New MTA Grates Double as Seating, Bike Racks


Not to steal anyone’s thunder, but the MTA has rolled out the second of three prototype grates designed to keep stormwater out of the subways while doubling as street furniture. The first design, though incorporating a bench, is more artful and less functional than the prototype shown above, which includes seating as well as bike racks. Fifteen of the bench/bike rack prototypes will be coming to Lower Manhattan, along West Broadway between Chambers and Leonard Streets, and on Varick Street between Leonard and Franklin.

Said DOT Commish Janette Sadik-Khan via an MTA press release: "The fact that this new street furniture does more than double-duty as protection from stormwater by providing seating and bike racks shows that good design can turn problems into assets."

Indeed, the MTA deserves credit for this innovative project (the grates were developed in conjunction with DOT, the Public Design Commission of the City of New York, the New York City Landmarks Preservation Commission, and the Municipal Art Society). However, as Second Avenue Sagas points out, the new designs will consume already scarce sidewalk space. The ideal combo: multi-purpose grates plus wider sidewalks, especially for pedestrian-packed areas like Lower Manhattan.

Photo: Metropolitan Transportation Authority/Rob Wilson

  • Ian Turner

    Wider sidewalks are certainly the right way to address limited pedestrian space. That said, this design seems to encourage pedestrian-bicycle conflicts; it puts bench-sitters within a few inches of parked bikes, which will be especially difficult when bikes are being parked or retrieved.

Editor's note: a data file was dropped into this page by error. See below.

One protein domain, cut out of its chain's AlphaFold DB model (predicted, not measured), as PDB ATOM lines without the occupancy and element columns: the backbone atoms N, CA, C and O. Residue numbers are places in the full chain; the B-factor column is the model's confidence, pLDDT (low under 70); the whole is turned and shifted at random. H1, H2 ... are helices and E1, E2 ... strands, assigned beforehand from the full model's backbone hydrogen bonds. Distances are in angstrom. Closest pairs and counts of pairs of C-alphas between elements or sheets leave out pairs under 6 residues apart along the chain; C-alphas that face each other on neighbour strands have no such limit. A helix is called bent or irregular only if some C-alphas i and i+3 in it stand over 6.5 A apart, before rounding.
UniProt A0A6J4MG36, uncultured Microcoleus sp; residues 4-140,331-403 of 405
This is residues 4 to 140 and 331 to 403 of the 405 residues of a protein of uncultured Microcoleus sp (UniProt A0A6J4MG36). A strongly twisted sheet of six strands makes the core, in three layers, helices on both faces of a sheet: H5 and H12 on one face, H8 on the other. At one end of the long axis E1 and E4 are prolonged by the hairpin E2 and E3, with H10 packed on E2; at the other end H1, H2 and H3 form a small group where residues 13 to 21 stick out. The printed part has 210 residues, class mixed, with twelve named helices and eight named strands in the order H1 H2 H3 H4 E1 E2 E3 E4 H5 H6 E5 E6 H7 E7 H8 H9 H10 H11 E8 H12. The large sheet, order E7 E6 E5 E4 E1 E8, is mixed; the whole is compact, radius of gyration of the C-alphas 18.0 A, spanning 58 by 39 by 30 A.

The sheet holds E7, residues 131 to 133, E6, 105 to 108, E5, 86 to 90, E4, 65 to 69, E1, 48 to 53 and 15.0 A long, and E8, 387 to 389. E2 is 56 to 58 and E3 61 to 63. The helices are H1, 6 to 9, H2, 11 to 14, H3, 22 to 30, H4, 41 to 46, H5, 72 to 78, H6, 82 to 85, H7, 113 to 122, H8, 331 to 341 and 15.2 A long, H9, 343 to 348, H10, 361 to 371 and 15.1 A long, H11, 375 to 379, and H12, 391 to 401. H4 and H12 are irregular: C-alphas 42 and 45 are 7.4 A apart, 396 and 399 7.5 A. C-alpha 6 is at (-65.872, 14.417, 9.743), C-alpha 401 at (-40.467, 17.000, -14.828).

There are multiple ways to address this issue, but one is to set the height of benches so that bench-sitters face away from the bikes. You can emphasize this orientation by adding backs to the benches.

  • J

    I’m confused. Are these going to be installed flush with the sidewalks like all other subway grates? If so, Ian, people will be able to sit on either side of the benches, and they will seem to occupy less sidewalk space that they do in the picture above. Also, benches perpendicular to the street appear to be a new addition to the city. Every other bench I’ve seen has been parallel to the street, I believe in order to keep the sidewalk clear.

  • I agree that the bench-sitters and the bicyclists will tangle over this design. Plus the prototype lacks the obligatory cleats or other raised element designed to discourage people from lying down on the bench.

  • I applaud the effort, but think agree that this puts bench sitters and bike lockers uncomfortably close. The bike rack design looks good though, for front and back wheels. We need many of these on a street corner, not just two of them flanked by benches!

  • Streetsman

    I think you have to visit the thing to see how it works:

    -It will always remain above the surface of the sidewalk – that’s what prevents stormwater from draining into the grates.

    -The height of the benches and the presence of a step makes it extremely conducive to sitting on the side that faces away from the bike racks. The bench is so low the if you are standing on the grate you would not want to sit facing in – your knees would be to high.

    -The angle of the bench and lack of a back I think would make it very difficult to sleep on.